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Eye diseases

Children’s strabismus

Foto Patologia
It can appear at any age, even from birth.
It can be the result of a poorly corrected refractive error.
Its main risk is the development of a "lazy eye."

What is children’s strabismus?

Strabismus is an eye disease characterised by the loss of parallelism of the eyes, causing one or both of them to deviate from their normal position. This deviation can occur in any direction: inward (esotropia), outward (exotropia), upward (hypertropia), or downward (hypotropia). It can also be intermittent or constant.

It is one of the typical childhood eye diseases, affecting about 4-5% of children. It can appear from the first months of life (congenital strabismus) or years later and even in adulthood (link to adult strabismus).

Diagnosing and treating it early is key to prevent the child from developing visual problems as a result of this eye misalignment. The most important of them is amblyopia or “lazy eye” (link), derived from the compensation the brain carries out for not seeing double, thus suppressing the vision of one of the eyes. Another consequence of childhood strabismus is the lack of development of binocular vision and stereopsis, which allows them to see in relief, perceive depth and calculate distances. Last but not least, the aesthetic and psychological effect that having a deviated eye can have on the child.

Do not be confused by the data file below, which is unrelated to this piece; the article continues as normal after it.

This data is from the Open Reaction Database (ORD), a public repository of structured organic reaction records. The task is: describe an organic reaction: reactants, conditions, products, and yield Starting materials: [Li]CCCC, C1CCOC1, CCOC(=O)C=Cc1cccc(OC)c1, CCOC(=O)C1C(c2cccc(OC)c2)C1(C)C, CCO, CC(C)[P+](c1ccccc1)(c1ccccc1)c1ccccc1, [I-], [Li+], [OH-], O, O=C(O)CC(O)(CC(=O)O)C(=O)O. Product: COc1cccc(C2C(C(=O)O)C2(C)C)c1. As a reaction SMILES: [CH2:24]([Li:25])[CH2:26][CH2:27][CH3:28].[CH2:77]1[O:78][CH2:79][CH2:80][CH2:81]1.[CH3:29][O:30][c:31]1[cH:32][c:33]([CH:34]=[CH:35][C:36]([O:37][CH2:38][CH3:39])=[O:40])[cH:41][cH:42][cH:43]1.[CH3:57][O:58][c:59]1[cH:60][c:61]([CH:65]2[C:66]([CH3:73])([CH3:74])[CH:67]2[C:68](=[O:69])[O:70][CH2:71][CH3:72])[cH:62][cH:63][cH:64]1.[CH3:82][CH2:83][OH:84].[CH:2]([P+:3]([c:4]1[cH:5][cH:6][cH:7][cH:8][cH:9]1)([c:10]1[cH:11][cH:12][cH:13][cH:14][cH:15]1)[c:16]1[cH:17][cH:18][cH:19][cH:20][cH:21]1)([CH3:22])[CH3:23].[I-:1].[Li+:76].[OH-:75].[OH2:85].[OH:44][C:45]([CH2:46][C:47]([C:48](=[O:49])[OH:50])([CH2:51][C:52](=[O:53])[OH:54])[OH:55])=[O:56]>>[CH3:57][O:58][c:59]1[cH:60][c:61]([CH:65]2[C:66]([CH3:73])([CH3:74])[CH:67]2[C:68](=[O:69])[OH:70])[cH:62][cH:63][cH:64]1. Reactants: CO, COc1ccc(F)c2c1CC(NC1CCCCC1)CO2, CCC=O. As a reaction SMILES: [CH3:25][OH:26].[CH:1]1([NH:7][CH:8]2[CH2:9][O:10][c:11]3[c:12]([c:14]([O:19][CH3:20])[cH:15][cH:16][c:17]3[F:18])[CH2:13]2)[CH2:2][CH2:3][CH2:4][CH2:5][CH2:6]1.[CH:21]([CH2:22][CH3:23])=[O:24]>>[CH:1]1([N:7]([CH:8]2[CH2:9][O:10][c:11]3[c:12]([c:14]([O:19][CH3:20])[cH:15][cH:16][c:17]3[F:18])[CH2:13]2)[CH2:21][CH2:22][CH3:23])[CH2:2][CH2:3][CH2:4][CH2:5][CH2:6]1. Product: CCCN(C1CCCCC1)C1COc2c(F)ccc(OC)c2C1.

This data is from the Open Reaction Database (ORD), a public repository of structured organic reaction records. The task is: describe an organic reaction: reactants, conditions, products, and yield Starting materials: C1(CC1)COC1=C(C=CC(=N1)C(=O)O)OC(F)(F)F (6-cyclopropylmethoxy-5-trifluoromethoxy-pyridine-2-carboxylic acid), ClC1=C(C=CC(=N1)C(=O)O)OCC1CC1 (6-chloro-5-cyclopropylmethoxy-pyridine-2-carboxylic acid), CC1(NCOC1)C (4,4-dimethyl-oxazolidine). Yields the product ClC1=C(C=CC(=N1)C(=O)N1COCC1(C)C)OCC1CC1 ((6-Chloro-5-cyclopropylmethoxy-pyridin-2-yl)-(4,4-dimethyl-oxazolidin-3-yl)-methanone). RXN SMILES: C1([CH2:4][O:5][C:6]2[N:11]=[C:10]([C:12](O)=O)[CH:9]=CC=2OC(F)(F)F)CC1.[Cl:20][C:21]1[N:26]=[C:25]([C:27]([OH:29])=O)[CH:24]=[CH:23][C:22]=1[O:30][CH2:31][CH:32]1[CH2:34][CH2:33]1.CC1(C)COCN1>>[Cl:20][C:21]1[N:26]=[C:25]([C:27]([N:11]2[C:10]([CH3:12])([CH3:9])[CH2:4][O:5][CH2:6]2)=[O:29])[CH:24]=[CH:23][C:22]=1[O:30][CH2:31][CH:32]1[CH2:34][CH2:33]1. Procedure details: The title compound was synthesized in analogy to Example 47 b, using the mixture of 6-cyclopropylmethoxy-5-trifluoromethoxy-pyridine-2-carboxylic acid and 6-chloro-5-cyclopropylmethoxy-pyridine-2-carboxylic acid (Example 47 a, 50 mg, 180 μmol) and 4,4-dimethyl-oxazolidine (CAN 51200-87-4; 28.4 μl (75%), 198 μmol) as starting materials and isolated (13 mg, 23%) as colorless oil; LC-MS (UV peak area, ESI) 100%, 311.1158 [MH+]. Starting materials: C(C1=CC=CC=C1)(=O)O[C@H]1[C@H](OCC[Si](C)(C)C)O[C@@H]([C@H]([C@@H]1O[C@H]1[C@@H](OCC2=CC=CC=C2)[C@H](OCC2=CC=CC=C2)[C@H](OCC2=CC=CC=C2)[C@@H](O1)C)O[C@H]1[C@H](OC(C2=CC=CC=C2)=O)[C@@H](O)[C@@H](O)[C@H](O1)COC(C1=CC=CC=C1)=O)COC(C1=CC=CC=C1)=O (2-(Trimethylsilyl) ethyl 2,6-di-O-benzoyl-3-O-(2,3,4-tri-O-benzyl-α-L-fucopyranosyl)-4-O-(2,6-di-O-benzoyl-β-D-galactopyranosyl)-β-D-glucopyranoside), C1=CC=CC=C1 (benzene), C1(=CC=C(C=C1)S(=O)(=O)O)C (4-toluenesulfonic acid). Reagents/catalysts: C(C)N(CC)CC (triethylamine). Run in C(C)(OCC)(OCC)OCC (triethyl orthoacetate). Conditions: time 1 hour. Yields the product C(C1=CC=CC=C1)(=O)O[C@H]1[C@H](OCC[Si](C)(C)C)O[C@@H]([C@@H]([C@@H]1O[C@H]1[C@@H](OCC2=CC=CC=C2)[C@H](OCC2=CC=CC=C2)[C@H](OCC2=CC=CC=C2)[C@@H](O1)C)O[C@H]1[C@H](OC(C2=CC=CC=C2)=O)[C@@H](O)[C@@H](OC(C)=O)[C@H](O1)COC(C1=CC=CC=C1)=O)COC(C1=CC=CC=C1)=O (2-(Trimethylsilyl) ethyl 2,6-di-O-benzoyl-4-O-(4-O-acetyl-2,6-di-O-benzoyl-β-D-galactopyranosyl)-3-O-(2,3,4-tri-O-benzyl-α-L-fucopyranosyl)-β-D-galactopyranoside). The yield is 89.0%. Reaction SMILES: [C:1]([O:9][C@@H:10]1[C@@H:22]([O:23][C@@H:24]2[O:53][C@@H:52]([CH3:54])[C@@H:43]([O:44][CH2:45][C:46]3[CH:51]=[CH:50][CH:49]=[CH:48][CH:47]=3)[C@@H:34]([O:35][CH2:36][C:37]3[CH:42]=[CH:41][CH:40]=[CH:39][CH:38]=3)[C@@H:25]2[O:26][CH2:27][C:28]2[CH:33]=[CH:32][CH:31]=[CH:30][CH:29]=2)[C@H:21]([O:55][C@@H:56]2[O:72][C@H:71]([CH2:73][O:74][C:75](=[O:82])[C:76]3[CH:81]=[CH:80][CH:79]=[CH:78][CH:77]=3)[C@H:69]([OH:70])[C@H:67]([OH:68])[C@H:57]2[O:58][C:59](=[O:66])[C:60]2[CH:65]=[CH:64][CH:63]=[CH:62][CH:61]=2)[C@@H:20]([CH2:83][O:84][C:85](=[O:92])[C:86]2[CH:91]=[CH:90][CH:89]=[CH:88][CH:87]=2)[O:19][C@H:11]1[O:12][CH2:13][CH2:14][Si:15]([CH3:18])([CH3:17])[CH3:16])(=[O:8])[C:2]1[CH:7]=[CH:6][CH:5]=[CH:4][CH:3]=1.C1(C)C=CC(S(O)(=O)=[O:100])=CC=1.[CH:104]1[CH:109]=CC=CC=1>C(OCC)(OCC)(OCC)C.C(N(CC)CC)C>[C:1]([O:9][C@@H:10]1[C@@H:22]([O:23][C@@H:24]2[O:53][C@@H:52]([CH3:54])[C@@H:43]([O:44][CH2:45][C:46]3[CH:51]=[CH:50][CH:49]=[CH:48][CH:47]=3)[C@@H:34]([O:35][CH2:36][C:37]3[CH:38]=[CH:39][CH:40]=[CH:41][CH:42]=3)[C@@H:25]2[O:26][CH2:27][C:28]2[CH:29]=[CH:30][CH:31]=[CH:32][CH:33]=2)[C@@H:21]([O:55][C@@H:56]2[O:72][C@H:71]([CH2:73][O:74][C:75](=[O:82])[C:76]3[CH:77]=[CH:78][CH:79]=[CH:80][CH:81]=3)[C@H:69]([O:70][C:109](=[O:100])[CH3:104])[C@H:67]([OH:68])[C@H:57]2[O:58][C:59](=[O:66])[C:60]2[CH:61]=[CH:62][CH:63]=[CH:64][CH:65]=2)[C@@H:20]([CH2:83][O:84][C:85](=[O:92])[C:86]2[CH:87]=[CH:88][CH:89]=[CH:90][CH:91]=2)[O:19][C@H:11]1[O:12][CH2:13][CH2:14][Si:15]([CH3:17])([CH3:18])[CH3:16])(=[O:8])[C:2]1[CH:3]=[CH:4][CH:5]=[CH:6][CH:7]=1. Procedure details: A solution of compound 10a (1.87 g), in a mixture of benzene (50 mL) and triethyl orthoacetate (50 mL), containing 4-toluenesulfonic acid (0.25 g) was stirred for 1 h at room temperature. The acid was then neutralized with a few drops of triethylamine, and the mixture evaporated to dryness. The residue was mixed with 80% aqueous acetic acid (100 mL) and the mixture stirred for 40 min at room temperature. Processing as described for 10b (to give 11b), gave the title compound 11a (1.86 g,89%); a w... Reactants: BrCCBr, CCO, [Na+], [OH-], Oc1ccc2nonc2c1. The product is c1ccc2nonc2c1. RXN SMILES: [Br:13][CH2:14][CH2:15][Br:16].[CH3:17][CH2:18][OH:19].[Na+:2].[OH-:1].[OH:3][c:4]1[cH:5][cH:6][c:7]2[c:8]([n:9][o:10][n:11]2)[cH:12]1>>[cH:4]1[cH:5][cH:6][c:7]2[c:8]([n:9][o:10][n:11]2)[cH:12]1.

The main manifestation of childhood strabismus is the eye deviation itself. However, this is not always visible to the naked eye, especially when it is intermittent and only becomes evident in certain circumstances, particularly in a state of fatigue or weakness (a feverish process, sleepiness, at the end of the day, etc.). Seeing an ophthalmologist regularly for a comprehensive eye check-up can help prevent these cases from going unnoticed.

Causes and risk factors